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Editor's PickIslamic crowdfunding group sets up VC fund and accelerator program targeting Halal...

Islamic crowdfunding group sets up VC fund and accelerator program targeting Halal start-ups

Malaysian Islamic crowdfunding group Ethis has unveiled HASAN, a venture capital (VC) and accelerator program designed to support Halal start-ups in Southeast Asia and the GCC.

HASAN is a reiteration of the group’s angel syndicate network which had invested in 15 start-ups and two funds. The VC now comprises of 300 limited partners, from whom it is currently securing an initial close of US$3 million. The target fund size is US$10 million.

“Reflecting on our journey, we noticed the struggles of other Islamic start-ups in getting funding and mentorship. While the industry thrived with innovation, institutional support was lacking,” Umar Munshi, the co-founder of Ethis and managing partner of HASAN, shared with IFN Fintech.

Hoping to narrow the funding gap in the Islamic entrepreneurship segment, the HASAN VC—Accelerator intends to address the scarcity of Shariah compliant VCs, particularly with the emergence of what Umar termed as the “second wave” of Islamic start-ups.

Focusing on early-stage technology and tech-enabled Halal start-ups, HASAN will make equity investments in graduates of its eight-week online accelerator program. For the first cohort, 10 start-ups will be selected, and they will begin the program in May.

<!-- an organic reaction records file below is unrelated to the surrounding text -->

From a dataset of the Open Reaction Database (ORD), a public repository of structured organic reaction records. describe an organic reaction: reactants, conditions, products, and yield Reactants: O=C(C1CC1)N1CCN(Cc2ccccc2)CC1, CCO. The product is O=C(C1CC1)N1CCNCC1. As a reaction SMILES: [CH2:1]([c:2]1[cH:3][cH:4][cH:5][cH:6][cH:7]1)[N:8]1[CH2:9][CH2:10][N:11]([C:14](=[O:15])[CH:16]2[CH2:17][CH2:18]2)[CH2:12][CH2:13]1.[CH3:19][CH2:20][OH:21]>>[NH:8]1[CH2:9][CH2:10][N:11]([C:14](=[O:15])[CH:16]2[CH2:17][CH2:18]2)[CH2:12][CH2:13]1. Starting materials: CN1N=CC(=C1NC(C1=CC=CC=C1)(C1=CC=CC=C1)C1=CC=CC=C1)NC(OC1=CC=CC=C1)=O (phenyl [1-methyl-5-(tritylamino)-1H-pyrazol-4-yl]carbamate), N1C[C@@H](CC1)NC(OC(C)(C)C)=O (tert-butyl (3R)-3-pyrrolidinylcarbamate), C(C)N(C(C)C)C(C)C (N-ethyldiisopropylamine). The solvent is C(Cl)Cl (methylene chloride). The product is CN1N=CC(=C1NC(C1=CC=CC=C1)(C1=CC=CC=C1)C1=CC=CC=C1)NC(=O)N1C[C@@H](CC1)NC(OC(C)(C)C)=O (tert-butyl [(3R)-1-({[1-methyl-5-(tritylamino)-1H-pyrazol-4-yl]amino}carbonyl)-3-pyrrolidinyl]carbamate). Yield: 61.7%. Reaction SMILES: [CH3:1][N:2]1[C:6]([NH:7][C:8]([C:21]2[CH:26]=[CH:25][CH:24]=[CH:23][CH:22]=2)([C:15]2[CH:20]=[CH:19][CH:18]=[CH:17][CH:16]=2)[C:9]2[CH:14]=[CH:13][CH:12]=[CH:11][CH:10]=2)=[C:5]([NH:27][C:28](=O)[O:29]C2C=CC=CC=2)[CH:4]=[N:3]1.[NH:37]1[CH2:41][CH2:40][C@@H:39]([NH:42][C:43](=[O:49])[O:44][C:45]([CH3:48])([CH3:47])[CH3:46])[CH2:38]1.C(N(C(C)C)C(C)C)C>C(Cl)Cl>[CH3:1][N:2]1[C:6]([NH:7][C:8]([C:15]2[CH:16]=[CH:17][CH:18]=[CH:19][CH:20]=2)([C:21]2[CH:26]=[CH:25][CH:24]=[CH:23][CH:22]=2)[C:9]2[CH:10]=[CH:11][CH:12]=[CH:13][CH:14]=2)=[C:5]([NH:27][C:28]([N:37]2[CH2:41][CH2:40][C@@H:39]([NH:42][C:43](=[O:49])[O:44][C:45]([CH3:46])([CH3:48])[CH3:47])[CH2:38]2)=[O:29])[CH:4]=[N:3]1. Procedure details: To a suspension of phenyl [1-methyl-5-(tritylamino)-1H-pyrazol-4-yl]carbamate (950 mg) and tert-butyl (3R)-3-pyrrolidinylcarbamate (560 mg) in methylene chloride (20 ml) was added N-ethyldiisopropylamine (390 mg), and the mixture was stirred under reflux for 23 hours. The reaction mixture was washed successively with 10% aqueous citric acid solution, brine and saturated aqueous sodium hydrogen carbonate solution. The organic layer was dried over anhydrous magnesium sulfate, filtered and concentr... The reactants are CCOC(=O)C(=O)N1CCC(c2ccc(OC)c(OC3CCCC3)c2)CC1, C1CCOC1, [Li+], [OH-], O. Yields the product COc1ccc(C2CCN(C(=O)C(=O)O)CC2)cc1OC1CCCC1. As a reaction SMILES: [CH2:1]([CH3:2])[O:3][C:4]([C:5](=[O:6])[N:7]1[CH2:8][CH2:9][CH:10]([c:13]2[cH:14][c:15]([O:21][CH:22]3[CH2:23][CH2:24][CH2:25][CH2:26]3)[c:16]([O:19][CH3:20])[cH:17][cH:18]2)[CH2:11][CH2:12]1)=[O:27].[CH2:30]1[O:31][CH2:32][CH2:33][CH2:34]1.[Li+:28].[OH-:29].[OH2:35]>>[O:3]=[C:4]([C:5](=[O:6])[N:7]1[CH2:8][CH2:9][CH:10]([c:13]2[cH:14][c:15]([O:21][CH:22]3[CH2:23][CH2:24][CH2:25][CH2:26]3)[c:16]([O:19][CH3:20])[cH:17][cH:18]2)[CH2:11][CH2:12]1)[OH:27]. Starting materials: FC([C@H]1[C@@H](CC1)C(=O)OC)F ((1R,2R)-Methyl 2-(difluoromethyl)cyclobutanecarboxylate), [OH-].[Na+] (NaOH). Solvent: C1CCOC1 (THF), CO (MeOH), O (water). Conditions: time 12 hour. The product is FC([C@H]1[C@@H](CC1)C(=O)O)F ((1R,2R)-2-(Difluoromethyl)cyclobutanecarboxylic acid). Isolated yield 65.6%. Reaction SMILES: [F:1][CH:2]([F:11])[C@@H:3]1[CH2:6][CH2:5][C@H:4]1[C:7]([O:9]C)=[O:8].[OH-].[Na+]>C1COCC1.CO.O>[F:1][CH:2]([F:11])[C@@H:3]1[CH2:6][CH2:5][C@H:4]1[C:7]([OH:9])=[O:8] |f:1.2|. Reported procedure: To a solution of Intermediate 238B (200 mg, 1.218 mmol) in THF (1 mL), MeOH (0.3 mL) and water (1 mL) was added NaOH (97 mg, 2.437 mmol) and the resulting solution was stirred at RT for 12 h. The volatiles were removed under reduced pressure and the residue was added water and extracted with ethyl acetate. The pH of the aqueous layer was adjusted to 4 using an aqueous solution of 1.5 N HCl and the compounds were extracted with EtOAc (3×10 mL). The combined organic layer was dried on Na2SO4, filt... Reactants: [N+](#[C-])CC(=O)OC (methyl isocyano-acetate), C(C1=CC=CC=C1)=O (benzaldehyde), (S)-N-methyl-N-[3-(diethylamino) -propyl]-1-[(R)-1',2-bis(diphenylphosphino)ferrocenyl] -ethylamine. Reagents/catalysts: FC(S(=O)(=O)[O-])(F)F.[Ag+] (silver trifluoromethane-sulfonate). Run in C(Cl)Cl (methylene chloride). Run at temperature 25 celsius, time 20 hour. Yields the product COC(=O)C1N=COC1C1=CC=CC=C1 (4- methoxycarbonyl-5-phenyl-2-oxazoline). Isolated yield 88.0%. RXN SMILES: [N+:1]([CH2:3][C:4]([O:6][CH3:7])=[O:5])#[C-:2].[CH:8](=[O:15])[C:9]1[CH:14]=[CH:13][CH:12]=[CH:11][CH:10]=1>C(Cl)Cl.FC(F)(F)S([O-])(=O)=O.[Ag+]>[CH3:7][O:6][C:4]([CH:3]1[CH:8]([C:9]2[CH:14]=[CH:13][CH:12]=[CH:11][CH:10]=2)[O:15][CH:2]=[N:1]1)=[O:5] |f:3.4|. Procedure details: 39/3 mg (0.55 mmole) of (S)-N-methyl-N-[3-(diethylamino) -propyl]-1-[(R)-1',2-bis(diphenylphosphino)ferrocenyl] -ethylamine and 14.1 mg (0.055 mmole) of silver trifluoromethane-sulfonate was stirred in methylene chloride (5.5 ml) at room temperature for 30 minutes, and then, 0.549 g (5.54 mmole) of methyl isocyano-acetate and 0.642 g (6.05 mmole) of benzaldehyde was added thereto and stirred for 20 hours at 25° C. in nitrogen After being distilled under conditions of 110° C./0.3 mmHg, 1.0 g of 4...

“HASAN prioritizes the nurturing of tech-driven Halal start-ups, emphasizing their potential for scalability,” Mohamad Akhtaar Abdul Ghani, the head of the accelerator and investor relations at HASAN, told IFN Fintech. “The sectors of focus encompass not only fintech but also lifestyle, health-tech, Insurtech, climate and sustainability among others.”

While Islamic-focused start-ups have been accepted into various accelerator programs globally, Halal-specific programs are far and few between. Securities Commission Malaysia’s FIKRA ACE is one example, although it aims to cultivate fintech solutions exclusively for the Shariah capital markets.

“With so many brilliant minds and founders out there, each bringing unique products and solutions to the table, the Halal tech start-up scene is truly exciting,” said Mohamad.

“Personally, I’m particularly intrigued by the fintech space. I’m eagerly looking forward to witnessing more innovation that nurtures the decentralized finance landscape. It’s an area that I believe holds immense potential for transformative growth,” Umar added.

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